Beyond the Double Helix with Atomic Force Microscopy

Analysis of DNA is important in medicine and biology.   New drugs, new treatments, and new understanding of life come from better knowledge of DNA function. This in turn depends on the characteristics of the higher-order structures formed by DNA double helices. Whereas chemical and enzymatic probes yield only the average behavior of an ensemble of DNA molecules, direct observation of individual molecules provides specificity that sharpens insight.

DNA usually has a rod-like conformation that makes it ideal for AFM studies of molecular weight and conformation.  Molecular weight is proportional to the contour length of the molecule.  The presence of supercoiling in the circular DNA plasmid molecule shown below is evident from the presence of short branch-like features near the upper right corner.  The branches are brighter in the height image than other parts of the molecule, which means they are thicker.  Such regions are interpreted as coiling of the double helix.  The coiling relieves stress and is analogous to the spontaneous coiling of a telephone handset cord.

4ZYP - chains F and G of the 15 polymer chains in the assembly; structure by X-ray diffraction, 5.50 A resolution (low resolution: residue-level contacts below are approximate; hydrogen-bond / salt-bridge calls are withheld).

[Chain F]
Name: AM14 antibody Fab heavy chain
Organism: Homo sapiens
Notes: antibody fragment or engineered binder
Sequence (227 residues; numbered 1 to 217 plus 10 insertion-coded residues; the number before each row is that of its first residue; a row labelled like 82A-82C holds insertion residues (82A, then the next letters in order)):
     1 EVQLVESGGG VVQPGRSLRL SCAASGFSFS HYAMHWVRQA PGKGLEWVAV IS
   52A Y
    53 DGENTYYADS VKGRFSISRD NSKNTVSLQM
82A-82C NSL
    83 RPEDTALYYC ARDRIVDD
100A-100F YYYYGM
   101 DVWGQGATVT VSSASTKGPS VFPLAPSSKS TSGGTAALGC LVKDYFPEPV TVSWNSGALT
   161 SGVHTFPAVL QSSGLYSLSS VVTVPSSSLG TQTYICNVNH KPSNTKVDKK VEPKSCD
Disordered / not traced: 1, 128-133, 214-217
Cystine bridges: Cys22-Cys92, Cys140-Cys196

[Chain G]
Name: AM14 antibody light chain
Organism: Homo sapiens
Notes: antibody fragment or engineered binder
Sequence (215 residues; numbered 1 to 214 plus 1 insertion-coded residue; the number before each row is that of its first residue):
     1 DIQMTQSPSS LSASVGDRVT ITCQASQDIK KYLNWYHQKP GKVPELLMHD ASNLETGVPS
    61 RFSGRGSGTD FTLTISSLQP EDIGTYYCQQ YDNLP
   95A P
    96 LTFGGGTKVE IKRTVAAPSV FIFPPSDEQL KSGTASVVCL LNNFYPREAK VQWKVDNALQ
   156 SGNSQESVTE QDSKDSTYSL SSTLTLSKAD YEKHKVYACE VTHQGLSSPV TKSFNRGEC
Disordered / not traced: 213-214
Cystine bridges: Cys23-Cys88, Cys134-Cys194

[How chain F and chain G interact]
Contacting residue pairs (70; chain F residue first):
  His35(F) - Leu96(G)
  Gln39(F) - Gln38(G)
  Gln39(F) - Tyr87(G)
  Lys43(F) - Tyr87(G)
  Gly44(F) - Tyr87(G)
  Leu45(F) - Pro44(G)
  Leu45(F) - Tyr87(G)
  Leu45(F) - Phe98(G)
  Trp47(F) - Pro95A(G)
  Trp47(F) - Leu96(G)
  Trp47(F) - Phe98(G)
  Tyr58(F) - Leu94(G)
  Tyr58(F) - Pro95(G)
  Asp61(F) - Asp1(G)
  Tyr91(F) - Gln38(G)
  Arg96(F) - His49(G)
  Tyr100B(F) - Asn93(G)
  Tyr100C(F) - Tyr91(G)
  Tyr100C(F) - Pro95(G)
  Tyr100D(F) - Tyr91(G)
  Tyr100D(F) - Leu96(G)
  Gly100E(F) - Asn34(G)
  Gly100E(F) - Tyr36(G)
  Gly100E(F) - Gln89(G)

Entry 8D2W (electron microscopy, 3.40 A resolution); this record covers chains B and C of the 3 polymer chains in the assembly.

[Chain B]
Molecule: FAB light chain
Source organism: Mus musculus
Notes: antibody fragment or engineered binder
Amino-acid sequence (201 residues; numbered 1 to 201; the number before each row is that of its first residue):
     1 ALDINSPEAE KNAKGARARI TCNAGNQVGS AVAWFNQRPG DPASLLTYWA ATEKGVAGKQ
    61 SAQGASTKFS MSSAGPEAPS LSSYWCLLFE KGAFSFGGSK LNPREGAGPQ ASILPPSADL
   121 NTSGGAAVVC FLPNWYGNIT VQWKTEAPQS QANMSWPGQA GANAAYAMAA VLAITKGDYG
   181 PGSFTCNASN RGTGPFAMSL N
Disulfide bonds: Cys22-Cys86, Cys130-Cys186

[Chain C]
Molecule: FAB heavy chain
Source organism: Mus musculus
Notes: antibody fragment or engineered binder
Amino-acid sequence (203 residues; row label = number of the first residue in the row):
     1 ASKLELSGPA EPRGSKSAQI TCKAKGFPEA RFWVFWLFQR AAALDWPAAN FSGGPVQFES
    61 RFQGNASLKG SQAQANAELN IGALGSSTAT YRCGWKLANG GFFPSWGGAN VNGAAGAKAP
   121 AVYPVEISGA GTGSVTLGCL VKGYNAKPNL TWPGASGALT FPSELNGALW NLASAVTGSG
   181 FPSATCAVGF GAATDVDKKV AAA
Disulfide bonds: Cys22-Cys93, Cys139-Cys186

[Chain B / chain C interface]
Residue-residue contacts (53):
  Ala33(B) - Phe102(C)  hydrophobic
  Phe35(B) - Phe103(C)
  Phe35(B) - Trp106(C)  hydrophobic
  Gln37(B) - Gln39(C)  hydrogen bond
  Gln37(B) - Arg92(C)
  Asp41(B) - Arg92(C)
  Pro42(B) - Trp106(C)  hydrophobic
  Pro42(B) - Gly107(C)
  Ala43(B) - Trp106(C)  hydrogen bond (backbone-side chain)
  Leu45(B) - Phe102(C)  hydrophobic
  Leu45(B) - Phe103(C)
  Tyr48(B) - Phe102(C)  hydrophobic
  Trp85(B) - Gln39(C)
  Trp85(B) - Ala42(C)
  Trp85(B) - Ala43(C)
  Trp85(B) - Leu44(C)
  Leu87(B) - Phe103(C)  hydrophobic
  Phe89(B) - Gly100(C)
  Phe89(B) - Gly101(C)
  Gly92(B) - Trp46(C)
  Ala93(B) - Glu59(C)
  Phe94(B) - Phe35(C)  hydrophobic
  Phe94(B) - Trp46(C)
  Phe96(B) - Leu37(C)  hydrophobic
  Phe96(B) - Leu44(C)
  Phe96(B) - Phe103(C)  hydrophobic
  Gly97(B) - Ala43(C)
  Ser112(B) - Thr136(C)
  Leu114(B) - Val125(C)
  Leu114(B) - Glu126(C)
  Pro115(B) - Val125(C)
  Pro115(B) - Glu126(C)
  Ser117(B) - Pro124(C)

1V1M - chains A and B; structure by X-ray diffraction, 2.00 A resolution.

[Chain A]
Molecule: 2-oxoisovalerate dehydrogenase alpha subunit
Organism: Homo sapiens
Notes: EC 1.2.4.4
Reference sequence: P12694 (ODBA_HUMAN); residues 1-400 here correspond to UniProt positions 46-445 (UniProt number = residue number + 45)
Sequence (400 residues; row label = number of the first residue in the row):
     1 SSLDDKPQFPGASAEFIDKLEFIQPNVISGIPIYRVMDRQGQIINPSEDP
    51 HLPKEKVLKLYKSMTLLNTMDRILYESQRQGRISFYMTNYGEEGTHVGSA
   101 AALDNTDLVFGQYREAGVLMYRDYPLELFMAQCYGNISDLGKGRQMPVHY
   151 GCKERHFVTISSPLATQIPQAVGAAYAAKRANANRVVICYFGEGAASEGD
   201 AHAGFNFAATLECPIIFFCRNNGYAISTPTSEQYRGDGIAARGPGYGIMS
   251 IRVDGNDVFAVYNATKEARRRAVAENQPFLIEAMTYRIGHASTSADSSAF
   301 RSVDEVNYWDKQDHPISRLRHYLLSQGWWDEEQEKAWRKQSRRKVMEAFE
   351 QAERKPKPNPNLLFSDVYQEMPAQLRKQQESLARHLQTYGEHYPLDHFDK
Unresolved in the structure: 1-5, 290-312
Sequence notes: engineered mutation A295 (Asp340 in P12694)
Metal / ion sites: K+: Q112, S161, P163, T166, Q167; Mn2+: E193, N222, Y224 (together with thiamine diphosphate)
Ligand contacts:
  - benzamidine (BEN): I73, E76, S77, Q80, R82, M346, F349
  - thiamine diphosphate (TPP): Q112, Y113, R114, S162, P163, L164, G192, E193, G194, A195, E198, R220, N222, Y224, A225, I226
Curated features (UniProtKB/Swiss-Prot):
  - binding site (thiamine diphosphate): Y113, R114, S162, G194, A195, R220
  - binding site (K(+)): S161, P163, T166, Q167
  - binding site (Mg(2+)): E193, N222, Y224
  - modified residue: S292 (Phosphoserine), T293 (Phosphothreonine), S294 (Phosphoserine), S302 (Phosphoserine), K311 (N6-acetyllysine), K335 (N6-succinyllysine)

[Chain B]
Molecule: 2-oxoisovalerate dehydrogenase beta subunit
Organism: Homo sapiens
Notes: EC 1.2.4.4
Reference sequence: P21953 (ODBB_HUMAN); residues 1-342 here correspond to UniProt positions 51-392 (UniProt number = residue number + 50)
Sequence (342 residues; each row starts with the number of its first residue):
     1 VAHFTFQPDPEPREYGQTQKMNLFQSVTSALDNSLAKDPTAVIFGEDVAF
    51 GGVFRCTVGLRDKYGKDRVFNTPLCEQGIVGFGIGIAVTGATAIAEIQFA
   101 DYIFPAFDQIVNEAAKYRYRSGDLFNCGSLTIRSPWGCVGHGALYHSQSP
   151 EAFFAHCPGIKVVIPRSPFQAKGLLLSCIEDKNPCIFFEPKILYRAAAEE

Sample preparation is fairly straightforward, consisting of preparing dilute solutions of DNA in buffer, applying a drop to a mica surface, rinsing and drying.   We usually image using Tapping Mode in air, but liquid tapping is also possible.

Tapping Mode height image of a single molecule of Plasmid DNA, dried on a mica surface. Note the bright branch-like segments near the upper right. These thicker, coiled regions are present because the molecule has extra twists, called supercoiling. 1 micron scan.